This time we’ll talk about abstracts. The first two sentences are arguably the most important. You need to quickly convey the purpose of your research as well as the context.
Here’s the first sentence in an abstract from a recent paper in Nature:
Although p53-mediated cell-cycle arrest, senescence and apoptosis serve as critical barriers to cancer development, emerging evidence suggests that the metabolic activities of p53 are also important.
The authors clearly set up the context of their research. First they list the typical actions of p53, but then they mention new research that points at other activities. In the second sentence of their abstract they concisely state how they explored these metabolic activities.
This lets the reader know right at the beginning of the abstract what their research builds on as well as what it accomplishes.
Do you know the difference between “insignificant” and “nonsignificant”?
“Insignificant” means “unimportant”, but “nonsignificant” refers to statistical significance. Something is nonsignificant if it isn’t statistically significant.
Here’s an example of each from different papers in the the New England Journal of Medicine.
“DNA assays can detect clinically insignificant infections”
This means that the infections didn’t harm patients. The infections were insignificant or didn’t matter.
“there was a nonsignificant trend toward an increased risk of cardiovascular death”
This means that there appeared to be increased risk, but it wasn’t statistically significant.
This time we’ll talk about how to write an effective title for your paper.
Tip 1: Avoid abbreviations.
Some acronyms, such as lncRNA, should obviously be used. However, if an abbreviation is new and not yet standardized it’s probably better to write the full name.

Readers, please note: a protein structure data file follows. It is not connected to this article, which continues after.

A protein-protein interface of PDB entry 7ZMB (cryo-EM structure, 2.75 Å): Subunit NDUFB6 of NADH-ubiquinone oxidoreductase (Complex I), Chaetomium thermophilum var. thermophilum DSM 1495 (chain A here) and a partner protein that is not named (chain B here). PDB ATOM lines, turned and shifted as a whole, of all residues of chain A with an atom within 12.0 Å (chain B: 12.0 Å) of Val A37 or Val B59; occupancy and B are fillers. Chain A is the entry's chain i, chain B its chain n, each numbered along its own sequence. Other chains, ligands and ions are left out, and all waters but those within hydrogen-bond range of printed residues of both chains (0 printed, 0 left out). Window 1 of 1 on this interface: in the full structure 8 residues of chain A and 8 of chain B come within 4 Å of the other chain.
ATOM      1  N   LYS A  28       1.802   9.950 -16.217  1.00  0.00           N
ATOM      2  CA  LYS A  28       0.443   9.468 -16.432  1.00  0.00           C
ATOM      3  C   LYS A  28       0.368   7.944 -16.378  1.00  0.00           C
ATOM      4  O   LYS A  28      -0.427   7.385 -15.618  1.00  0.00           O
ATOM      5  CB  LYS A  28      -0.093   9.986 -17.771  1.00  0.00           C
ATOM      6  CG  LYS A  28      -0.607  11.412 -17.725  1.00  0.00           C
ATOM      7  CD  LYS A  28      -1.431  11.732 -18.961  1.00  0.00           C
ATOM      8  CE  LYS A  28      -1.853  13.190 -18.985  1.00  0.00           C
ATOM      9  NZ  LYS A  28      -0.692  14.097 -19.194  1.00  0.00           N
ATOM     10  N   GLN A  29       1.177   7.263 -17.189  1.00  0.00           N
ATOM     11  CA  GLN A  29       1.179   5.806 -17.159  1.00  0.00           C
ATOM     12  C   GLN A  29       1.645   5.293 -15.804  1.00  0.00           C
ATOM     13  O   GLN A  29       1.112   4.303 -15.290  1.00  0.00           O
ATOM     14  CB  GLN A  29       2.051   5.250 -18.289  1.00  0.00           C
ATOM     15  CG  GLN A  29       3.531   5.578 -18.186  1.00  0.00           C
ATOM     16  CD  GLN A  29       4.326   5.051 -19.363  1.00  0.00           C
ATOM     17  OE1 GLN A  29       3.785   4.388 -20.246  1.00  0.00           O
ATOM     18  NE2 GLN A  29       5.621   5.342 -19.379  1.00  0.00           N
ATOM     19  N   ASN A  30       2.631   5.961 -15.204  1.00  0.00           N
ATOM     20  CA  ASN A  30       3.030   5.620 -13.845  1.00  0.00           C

Tip 2: Keep it short.
Some studies have found that shorter titles are cited more often. As with most writing, try to be concise. Include the same details with fewer words.
Tip 3: Describe your research.
Try to include important key words relating to what you did and what you found. If you’re studying a biomarker, maybe mention the “prognostic potential” of that marker. Or, if you’re studying heart disease, mention what aspect of heart disease you looked at.
How do you know when to use past and present tense in scientific writing?
Verb tense in English can be hard to get right. When discussing what happened in your study, you should stick with the past tense. For example:
Overexpression of this gene weakened collagen formation.
“weakened” is past tense.
Facts and well-accepted research findings should appear in the present tense.
This family of proteins is composed of several closely-related proteins.
“is composed” is present tense.
Learning to use tense correctly is hard. To improve your skills, try looking for tense when you next read a paper. You’ll see wide use of the past tense, but try to find where the authors chose use the present tense.
The words “obtain” and “attain” sound similar, but have different meanings.